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Submission + - Microsoft and HP joined sanctions against seventeen Russion companies and banks. 1

Max_W writes: Article in Russian language:

The technical support, new equipment shipments are over. The IT fears that existing licenses will stop working too. Now the IT departments of these enterprises are facing a formidable task of switching from Microsoft, Oracle, HP products to open source solutions just in a few days(!).

Cozy days of corporate soft, of white shirts and ties are over for these ITs, now they are in the harsh cold brave world of the Open Source on their own.

Submission + - Internet and computing in post-Snowden world 2

Max_W writes: Edward Snowden has not received any international award. Neither the Sakharov Prize for Freedom of Thought, nor the Nobel Peace Prize.

Snowden had stopped releasing any new documents and stopped giving press-conferences. We had a glimpse under the hood, into the machinations of the world, and it seems to be over.

So, is jinn back in the bottle and we can carry on as before with "secure computing", "unbreakable encryption", "safe browsing", "social networking", etc.? Or are the Internet and computing will never be the same again?

As for me, I am a bit worried nowadays anytime I switch on a computer or smartphone. Who or what is lurking beneath a glossy hardware and graphical user interfaces? How can a feeling of security could be returned? Or are the Internet and computing in general inherently unsafe?

Submission + - Lon Snowden, former Coast Guard officer, is on the way to Moscow

Max_W writes: Lon Snowden, the father of Edward Snowden, gave an interview to the Reuters: He is also practically on the way to Russia, to visit his fugitive son. He applied for the Russian Federation entry visa already.

Edward Snowden's deeds could be debatable, but I am absolutely fascinated by his father's courage. He is calm and absolutely fearless in trying to save his son. Is it a former Coast Guard character? As we know Coast Guard officers are facing grave danger on a daily basis. Or would anybody act like this in his place?

Submission + - Is the Article #12 of The Universal Declaration of Human Rights outdated?

Max_W writes: Here is the text of the Article #12 :
"No one shall be subjected to arbitrary interference with his privacy, family, home or correspondence, nor to attacks upon his honour and reputation. Everyone has the right to the protection of the law against such interference or attacks."

The United Nations insists on the compliance. U.N. human rights chief Navi Pillay said yesterday : "While concerns about national security and criminal activity may justify the exceptional and narrowly-tailored use of surveillance programs, surveillance without adequate safeguards to protect the right to privacy actually risks impacting negatively on the enjoyment of human rights and fundamental freedoms."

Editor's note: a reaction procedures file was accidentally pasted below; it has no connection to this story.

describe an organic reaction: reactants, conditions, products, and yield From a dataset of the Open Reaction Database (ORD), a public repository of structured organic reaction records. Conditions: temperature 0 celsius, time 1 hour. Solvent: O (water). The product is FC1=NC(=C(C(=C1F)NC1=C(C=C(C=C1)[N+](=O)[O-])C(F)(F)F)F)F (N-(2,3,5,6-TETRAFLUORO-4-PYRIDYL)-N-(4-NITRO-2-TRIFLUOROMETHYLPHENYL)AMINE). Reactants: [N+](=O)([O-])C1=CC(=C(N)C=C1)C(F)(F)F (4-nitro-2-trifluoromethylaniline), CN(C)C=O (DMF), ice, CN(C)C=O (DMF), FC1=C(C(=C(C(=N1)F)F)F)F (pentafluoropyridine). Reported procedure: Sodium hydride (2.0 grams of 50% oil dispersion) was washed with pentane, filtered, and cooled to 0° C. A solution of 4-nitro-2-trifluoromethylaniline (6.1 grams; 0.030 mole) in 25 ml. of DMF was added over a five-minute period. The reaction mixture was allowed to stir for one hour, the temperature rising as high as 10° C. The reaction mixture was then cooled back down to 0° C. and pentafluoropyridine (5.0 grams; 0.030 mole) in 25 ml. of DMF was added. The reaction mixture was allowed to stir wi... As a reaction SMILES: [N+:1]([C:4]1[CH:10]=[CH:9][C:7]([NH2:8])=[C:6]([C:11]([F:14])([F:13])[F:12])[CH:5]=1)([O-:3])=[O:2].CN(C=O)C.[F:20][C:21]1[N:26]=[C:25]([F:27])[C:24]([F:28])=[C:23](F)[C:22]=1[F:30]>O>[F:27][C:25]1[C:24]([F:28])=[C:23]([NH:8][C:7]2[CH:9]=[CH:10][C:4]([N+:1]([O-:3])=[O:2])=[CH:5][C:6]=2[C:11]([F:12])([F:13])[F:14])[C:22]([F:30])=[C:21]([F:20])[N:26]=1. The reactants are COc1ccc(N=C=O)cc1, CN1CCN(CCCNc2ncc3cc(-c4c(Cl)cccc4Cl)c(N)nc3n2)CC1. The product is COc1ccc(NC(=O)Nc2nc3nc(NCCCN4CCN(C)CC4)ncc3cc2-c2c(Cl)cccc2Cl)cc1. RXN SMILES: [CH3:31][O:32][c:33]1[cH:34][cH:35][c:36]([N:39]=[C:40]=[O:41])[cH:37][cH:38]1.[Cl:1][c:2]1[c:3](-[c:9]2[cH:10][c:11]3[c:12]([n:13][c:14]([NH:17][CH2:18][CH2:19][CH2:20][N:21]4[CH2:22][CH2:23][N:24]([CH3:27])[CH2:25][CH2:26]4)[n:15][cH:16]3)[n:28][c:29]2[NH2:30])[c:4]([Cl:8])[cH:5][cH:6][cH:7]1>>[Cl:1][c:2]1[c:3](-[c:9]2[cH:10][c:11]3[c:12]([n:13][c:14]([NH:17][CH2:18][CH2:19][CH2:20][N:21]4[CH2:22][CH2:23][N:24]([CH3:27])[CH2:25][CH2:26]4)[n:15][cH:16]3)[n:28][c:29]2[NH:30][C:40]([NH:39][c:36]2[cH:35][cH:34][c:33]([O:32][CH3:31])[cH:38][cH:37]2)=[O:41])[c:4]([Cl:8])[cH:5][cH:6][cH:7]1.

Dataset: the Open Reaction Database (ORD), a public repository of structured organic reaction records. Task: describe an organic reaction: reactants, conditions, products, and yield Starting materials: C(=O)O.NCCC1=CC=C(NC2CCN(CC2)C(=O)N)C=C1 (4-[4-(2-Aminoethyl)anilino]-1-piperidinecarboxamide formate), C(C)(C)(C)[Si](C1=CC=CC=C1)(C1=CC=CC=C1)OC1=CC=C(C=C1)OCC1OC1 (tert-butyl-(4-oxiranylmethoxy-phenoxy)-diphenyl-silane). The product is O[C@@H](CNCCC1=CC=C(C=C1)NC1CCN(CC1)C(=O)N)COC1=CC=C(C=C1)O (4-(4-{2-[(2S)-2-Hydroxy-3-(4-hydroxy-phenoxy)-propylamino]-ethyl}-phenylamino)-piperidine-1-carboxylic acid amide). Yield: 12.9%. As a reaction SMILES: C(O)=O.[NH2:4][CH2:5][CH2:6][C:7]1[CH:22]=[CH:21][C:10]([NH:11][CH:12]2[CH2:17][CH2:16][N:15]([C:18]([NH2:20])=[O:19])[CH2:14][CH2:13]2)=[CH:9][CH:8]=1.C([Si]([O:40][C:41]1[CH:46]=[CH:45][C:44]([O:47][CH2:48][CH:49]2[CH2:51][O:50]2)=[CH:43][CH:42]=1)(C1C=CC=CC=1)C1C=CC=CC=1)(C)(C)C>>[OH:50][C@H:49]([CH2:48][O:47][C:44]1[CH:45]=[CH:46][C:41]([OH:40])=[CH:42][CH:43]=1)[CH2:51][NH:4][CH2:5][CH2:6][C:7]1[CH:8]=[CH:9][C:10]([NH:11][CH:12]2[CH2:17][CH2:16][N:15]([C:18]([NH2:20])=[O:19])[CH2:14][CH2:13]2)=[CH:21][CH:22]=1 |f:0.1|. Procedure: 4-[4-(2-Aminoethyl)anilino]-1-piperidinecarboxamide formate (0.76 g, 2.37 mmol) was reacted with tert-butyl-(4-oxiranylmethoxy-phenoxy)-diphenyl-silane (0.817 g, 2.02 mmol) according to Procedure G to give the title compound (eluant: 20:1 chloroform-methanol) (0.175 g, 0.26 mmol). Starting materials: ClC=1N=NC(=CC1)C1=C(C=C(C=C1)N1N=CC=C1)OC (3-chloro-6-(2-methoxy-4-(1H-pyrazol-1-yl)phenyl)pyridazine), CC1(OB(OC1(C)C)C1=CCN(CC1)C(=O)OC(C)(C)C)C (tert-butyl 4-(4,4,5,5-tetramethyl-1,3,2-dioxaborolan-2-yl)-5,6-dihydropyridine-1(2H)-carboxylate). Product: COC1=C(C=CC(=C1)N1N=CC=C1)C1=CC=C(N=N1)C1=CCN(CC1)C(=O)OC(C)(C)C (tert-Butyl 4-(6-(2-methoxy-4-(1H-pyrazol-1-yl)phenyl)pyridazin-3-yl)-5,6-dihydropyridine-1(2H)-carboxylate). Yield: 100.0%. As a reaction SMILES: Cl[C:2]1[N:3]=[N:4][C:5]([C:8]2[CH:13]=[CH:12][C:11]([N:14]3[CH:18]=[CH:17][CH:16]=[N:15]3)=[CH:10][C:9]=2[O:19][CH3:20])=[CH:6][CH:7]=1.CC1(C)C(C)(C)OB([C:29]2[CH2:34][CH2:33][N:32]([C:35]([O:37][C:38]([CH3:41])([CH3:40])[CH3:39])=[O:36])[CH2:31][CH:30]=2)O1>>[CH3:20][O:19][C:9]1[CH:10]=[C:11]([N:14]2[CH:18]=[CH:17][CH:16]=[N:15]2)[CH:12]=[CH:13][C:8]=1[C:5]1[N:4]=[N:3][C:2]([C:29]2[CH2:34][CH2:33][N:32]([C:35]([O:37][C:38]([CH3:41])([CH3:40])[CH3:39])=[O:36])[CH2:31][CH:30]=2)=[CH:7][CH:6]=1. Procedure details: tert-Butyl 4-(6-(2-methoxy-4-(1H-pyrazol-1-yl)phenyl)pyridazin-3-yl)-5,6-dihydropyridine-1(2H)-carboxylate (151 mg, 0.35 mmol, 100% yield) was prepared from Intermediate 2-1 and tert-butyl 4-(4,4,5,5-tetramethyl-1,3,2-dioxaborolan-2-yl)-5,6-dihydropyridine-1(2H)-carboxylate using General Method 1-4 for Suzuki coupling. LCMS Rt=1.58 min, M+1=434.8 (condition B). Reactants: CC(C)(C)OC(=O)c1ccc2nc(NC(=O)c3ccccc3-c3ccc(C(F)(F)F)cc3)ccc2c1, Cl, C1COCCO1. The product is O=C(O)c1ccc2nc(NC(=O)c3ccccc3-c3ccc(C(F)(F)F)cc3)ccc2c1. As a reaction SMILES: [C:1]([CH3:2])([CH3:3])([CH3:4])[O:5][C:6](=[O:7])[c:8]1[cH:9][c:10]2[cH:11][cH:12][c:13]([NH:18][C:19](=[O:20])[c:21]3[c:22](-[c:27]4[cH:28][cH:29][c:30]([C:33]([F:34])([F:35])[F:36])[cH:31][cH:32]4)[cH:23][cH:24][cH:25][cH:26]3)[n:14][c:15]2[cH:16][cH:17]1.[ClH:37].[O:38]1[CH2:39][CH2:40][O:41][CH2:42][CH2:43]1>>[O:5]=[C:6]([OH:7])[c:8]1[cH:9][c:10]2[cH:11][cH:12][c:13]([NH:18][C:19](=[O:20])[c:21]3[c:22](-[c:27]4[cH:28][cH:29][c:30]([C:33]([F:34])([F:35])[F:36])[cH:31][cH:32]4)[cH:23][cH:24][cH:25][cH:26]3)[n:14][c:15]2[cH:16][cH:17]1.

Is it realistic to expect the compliance with this article from the world's major players in the age of large storage disks, fast networks and computers? Or are we entering a new brave world, a new phase of human civilization, where quaint notions of privacy and traditional moral principles are becoming ridiculous?

Then what to do with the Article #12? Shall it be "intentionally left blank"? Shall it be updated to a new wording? What words could they be?

Submission + - A song from 1976 USSR went viral on Youtube (

Max_W writes: A song from 1976 of the Soviet singer, Eduard Khil, went viral on Youtube among mainly US listeners, 2 million hits. A song is without words, that is why the international audience call the singer a trololo man

I had to listen to this song in 1976 and, frankly, I cannot get it why it is popular now.

Submission + - Popular video blogger-policeman Aleksey Dymovskiy (

Max_W writes: Aleksey Dymovskiy, an officer of the Russian militia, whose videos on Youtube were seen by millions of Russian speaking viewers, is arrested on January 22, 2010. He is in prison in the south of Russia.

It seems only a president is allowed to have a video blog in Russia.


Submission + - Russian Federation selects open source PHP (

Max_W writes: The government of Russian Federation selects open source PHP programming language for its central portal (short for "gosudarsvennye usugi" — state services). One even can see ".php" file extensions.

This website is being updated directly from more than 60 ministries. It will work for one year in the testing mode, but it provides even now the real forms, for example, to get a civil passport, travel passport, etc.

We were talking a lot about Russian government's plans to use Open Source OSs on desktops, but it seems it became a reality first in a server-client environment.

It is not clear to me what database is being used. But if it is MySQL this thing may work after all.

"You can't get very far in this world without your dossier being there first." -- Arthur Miller